Acting boss of Colombo crime family, 87, ‘is suffering from Alzheimer’s and now believes he is president of the United States’ claim relatives as they argue he should be released on compassionate grounds 

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  • Victor Orena was sentenced to life imprisonment and 85 years in 1992
  • He challenged Colombo boss Carmine Persico’s control of the family in 1991
  • Orena’s actions spark the final mob war in New York City history
  • Orena is currently at the Federal Medical Center in Devens, Massachusetts.
  • Her lawyer, David Schoen, said ‘Orena doesn’t know who or where she is’
  • He said that Orena sometimes believes he is the president, or the warden of the prison.
  • Federal prosecutors do not dispute that Orena is now in poor health
  • They argued against his release, saying that he could still pose a threat of violence.

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Lawyers for one of New York City’s most feared former mafia bosses have told a court that he is now so stricken with Alzheimer’s that he thinks he is the president of the United States, and should be released on compassionate grounds.

Victor Orena, now 87, has been in prison since 1992 after serving a life sentence and 85 years in prison.

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Carmine Persico, the head of the Colombo criminal gang – the leader of one of the famous five families running organized crime in New York – was imprisoned, and Orena was chosen until Persico’s son was old enough . up.

Orena tries to challenge the Persico family and sparks the last major Mafia war in New York City, starting in 1991.

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Victor Orena, now 87, pictured in his heyday surrounded by dollar bills. Former Mafia Leader Has Been In Jail Since 1992 And Now He Has Alzheimer’s

Orena was sentenced to life imprisonment and 85 years in 1992;  His family is demanding compassionate release

Orena was sentenced to life imprisonment and 85 years in 1992; His family is demanding compassionate release

Carmine Persico, who ran the Colombo crime family from 1973 until his death in 2019, is pictured in 1986 – the year he was sentenced to spend the rest of his life in prison.  Orena tried to challenge his rule in 1991

Carmine Persico, who ran the Colombo crime family from 1973 until his death in 2019, is pictured in 1986 – the year he was sentenced to spend the rest of his life in prison. Orena tried to challenge his rule in 1991

The challenge was reportedly backed by John Gotti, the head of the rival Gambino family, who enjoyed watching Colombo isolate himself.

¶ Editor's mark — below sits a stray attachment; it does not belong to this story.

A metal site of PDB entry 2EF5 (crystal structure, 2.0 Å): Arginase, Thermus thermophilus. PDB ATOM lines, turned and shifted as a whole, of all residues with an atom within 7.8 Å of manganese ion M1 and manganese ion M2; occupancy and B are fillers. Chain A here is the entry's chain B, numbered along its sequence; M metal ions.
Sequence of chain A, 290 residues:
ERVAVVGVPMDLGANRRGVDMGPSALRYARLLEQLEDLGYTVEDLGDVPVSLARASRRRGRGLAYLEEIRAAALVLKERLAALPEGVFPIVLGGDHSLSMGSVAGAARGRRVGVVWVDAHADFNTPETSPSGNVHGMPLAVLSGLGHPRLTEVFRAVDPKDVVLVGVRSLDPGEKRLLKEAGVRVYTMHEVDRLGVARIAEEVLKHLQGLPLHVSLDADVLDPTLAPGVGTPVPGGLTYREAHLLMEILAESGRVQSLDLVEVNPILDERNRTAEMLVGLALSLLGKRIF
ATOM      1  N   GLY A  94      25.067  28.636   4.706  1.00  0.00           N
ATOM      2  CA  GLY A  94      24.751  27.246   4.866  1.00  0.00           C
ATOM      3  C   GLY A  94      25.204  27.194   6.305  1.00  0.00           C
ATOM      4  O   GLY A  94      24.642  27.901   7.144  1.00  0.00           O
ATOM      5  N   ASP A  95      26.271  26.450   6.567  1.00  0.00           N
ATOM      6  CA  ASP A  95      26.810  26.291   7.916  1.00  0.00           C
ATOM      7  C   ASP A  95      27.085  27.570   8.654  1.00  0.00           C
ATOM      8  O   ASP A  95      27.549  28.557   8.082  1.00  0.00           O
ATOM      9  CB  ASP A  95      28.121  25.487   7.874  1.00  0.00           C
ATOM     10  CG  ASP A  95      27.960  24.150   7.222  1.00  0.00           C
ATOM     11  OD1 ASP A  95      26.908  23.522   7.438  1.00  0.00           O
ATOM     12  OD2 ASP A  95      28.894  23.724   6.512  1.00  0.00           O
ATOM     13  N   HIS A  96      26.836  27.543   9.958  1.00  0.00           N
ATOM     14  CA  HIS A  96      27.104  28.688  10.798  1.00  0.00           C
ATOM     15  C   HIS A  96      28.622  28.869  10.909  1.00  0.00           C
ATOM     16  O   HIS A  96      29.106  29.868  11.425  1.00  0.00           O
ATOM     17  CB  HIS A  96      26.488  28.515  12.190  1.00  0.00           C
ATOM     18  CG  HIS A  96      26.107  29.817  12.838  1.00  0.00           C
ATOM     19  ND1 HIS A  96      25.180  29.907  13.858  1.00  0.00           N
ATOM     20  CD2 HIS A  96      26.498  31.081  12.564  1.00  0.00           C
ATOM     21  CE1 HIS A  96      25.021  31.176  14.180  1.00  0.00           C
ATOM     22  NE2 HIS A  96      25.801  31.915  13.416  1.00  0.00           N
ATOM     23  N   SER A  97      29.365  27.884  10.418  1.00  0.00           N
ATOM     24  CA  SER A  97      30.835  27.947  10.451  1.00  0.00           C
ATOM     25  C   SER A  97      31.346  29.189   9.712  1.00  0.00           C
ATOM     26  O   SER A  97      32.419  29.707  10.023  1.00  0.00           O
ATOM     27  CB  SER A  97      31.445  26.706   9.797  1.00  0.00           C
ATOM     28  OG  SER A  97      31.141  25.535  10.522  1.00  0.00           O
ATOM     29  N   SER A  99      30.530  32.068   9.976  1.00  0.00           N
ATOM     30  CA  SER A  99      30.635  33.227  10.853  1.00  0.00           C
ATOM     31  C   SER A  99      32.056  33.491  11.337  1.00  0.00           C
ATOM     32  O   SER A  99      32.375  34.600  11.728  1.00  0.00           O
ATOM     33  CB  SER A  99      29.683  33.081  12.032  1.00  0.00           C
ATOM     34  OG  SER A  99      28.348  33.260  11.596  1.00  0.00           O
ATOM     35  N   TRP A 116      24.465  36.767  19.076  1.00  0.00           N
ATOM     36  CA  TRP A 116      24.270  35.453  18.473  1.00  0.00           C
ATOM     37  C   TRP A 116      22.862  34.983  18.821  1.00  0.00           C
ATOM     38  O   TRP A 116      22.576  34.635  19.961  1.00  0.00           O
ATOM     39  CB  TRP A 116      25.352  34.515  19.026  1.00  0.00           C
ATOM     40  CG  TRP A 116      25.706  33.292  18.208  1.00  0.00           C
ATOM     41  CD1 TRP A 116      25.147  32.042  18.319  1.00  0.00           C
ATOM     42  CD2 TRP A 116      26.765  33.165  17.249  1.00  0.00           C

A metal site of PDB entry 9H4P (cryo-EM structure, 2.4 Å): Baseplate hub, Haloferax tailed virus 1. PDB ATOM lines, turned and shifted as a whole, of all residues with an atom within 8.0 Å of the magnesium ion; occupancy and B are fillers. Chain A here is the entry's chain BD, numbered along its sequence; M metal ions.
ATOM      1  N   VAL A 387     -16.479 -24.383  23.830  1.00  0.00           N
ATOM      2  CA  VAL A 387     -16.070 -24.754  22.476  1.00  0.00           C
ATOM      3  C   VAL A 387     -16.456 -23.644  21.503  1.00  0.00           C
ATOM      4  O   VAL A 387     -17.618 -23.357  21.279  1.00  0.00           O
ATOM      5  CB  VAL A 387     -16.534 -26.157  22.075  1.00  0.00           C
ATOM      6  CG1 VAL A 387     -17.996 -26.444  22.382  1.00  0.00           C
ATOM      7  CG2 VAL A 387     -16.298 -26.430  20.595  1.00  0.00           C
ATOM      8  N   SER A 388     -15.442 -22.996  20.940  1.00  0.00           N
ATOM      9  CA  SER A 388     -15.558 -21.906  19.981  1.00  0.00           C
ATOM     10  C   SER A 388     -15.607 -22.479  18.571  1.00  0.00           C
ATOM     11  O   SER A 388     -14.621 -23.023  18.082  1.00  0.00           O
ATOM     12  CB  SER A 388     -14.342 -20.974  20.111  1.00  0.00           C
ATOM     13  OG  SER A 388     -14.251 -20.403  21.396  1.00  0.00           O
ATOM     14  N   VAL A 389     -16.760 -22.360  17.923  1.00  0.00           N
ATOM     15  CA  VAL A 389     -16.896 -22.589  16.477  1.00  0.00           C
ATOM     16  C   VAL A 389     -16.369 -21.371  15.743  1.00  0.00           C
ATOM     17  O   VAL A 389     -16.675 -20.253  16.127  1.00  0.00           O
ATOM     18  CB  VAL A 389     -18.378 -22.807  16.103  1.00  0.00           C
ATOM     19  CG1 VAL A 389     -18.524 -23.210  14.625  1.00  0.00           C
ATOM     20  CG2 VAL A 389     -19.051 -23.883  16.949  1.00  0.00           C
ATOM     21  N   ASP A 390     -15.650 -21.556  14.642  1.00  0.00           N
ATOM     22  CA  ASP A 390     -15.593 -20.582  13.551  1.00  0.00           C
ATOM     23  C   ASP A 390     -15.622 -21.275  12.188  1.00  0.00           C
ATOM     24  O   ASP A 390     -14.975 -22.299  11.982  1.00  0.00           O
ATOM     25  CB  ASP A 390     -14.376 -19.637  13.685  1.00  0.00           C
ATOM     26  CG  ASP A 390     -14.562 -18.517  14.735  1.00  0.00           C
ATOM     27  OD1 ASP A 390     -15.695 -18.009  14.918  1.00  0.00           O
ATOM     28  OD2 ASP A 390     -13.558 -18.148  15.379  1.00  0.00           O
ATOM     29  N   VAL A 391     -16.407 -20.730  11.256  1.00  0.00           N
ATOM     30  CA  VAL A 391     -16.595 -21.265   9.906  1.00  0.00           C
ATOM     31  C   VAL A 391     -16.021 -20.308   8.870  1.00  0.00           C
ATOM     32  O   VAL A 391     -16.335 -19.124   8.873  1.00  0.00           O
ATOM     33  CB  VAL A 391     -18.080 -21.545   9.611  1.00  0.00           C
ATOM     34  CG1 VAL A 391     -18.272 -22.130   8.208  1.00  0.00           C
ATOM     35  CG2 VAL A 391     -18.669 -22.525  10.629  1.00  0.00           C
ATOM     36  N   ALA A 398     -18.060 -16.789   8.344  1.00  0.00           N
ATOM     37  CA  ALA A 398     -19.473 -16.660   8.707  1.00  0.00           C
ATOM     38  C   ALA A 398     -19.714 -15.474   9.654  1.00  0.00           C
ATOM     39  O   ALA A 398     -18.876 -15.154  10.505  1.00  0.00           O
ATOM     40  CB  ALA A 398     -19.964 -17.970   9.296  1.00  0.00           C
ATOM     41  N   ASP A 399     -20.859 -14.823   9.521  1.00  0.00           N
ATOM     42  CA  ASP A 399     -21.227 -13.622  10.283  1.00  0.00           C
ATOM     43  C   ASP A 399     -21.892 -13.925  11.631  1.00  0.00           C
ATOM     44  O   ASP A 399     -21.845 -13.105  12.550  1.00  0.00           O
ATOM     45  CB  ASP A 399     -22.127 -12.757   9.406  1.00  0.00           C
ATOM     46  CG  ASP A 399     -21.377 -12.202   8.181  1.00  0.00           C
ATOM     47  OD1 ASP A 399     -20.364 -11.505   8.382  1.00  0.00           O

The next year, twelve people were killed and 28 were injured in a killing spree that broke out in the city.

Victor Orena was named acting head of one of New York's five families, but then he tried to take over and a civil war broke out.

Victor Orena was named acting head of one of New York’s five families, but then he tried to take over and a civil war broke out.

Orena’s lawyer, David Schoen, has been arguing for several years that his client’s dementia means he is no longer a threat, and that he should be released.

Shoen told Brooklyn federal court that Orena is “a man’s shell.”

He told Judge Eric Comity: ‘Mr Orena is completely incapable of self-care. The illusion has been around for a long time.

‘Mr. Orena doesn’t know who he is or where he is.’

Schoen said that sometimes Orena believes he is the president, and other times he thinks he heads to Devens, the Federal Medical Center in Massachusetts, where he is currently held.

Orena contracted COVID-19 in prison and then declared that the pandemic was a conspiracy by President Biden, Scion said.

The lawyer said Orena is now unable to walk on her own or use the bathroom without help.

Orena (right) is pictured with their son Andrew, now 59, who was in a Brooklyn court on Wednesday to continue the fight to release his father.

Orena (right) is pictured with their son Andrew, now 59, who was in court in Brooklyn on Wednesday to continue the fight to release his father.

Assistant US Attorney Devon Lash did not question Orena’s vulnerabilities, but said the father of five and grandfather of 20 still posed a threat, referencing the Colombo bloodshed of the early 1990s.

“He instigated a conflict in which 28 people were injured and 12 people lost their lives,” Lash said.

Judge Comiti did not rule but Orena’s son Andrew Orena, 59, who was in court on Wednesday, said the family was not optimistic.

‘Unfortunately, this is not the time frame we would like,’ he added New York Daily News.

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